canterbury westgate towers

Situated, as its name suggests, at the westernmost point of the old city’s boundary, Westgate Towers Museum & Viewpoint is housed in the country’s largest surviving medieval gatehouse. Built in 1380, the Westgate was one of seven such structures built to defend the access points into the city. Today, this impressive building houses a fascinating museum showcasing the history of the city along with its own storied past. A highlight for most is the opportunity to visit an original “felon’s” cell dating from the early 19th century (the building once served as a jail and police station). And, of course, there’s the view. Standing more than 60 feet high, the roof of the Westgate offers spectacular panoramic views across the historic city and its old medieval center, as well as the surrounding parks and gardens adjacent to the River Stour.

Shopping and Eating

A visit to Canterbury may feel like stepping into the past but if shopping is your priority, this city offers a thoroughly modern shopping experience too. Whitefriars is an open-air shopping centre with everything from Zara and Next to Primark and M&S. A flagship Fenwicks store is the heart of the centre and with the town’s busy bus stop just behind it, it makes nipping in to the shops a lot easier. If you’ve the services of Cars Exec for airport transfer service to Canterbury, you may just want to continue using their services for a short driving tour of the city. Take some mental notes along the way of places you’ll want to return to later for shopping or dining.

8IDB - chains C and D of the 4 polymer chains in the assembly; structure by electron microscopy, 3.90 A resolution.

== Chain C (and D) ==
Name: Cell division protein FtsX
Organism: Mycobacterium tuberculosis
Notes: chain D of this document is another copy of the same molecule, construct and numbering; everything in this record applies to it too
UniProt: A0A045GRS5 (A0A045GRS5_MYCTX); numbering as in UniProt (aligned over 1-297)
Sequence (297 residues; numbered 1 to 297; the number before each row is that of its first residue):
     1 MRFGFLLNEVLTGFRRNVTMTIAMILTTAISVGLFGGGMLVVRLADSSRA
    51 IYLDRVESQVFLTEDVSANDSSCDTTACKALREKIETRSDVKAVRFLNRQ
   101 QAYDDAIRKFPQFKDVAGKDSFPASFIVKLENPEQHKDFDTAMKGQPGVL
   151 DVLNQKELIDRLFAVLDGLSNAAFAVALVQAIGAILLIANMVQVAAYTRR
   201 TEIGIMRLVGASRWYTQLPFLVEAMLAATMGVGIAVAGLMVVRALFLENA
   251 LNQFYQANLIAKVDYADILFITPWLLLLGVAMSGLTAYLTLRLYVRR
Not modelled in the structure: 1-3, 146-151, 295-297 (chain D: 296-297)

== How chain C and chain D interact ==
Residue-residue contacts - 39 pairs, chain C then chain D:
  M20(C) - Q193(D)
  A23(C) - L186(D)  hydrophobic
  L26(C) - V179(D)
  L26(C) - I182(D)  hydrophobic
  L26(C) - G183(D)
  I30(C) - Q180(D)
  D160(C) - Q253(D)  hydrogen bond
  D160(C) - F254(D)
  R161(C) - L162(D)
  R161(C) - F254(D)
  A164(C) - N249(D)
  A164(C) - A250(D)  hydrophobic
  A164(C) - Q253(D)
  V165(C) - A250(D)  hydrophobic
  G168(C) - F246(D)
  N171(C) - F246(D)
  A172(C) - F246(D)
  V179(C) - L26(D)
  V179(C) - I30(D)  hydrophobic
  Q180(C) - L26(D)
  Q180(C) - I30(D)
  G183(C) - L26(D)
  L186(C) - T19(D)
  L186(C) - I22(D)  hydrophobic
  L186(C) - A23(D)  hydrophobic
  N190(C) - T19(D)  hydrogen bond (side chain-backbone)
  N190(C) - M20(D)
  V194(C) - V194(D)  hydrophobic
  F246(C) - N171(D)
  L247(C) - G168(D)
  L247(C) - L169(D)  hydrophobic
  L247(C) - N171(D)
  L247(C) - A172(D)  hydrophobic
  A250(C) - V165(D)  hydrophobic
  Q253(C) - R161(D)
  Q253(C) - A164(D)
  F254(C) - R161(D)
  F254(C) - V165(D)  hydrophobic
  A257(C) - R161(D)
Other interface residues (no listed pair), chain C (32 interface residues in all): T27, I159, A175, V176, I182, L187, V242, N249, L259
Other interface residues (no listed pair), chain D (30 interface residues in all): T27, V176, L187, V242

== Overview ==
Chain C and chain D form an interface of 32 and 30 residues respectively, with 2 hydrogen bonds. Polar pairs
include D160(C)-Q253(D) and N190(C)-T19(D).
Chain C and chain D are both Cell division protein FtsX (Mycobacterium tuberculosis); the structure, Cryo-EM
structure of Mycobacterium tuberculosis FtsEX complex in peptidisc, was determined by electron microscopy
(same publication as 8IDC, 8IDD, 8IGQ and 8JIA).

But the city also boasts numerous independent shops and businesses – the majority of which can be found in the King’s Mile area. Foodies are extremely well looked after here too, with every kind of chain restaurant and independent eatery. Some to try include Café St Pierre, Tiny Tim’s Tearoom, The Ambrette and Café des Amis. For cocktails in a unique setting try The Pound Bar & Kitchen in what was once the city goal and outside of the city head to The Tyler’s Kiln gastropub in the tiny village of Tyler Hill.

St Augustine’s Abbey

St. Augustine’s Abbey (1846), an English Heritage property just outside the city walls, is home to the remains of the abbey founded by St. Augustine in 604. St. Augustine’s Gate and the Cemetery Gate date from the 13th century, and are where the foundations of the old abbey church and the graves of St. Augustine, King Ethelbert, and his wife Queen Bertha have been found. There are also excavated remains of the early Saxon Church of St. Pancras, including rare Roman artifacts.

Canterbury Cathedral

canterbury cathedral

A UNESCO World Heritage Site, striking Canterbury Cathedral reflects components of various architectural styles from different centuries. A must-visit when in Canterbury, it’s famous for having been the place where Archbishop Thomas Becket was murdered in 1170. Becket had crossed paths with Henry II, whose knights misinterpreted a comment he made wishing the Archbishop “gone” as an order to kill him. Nearly 900 years later, it’s still chilling to stand in the exact spot in the Northwest Transept where this heinous crime was committed.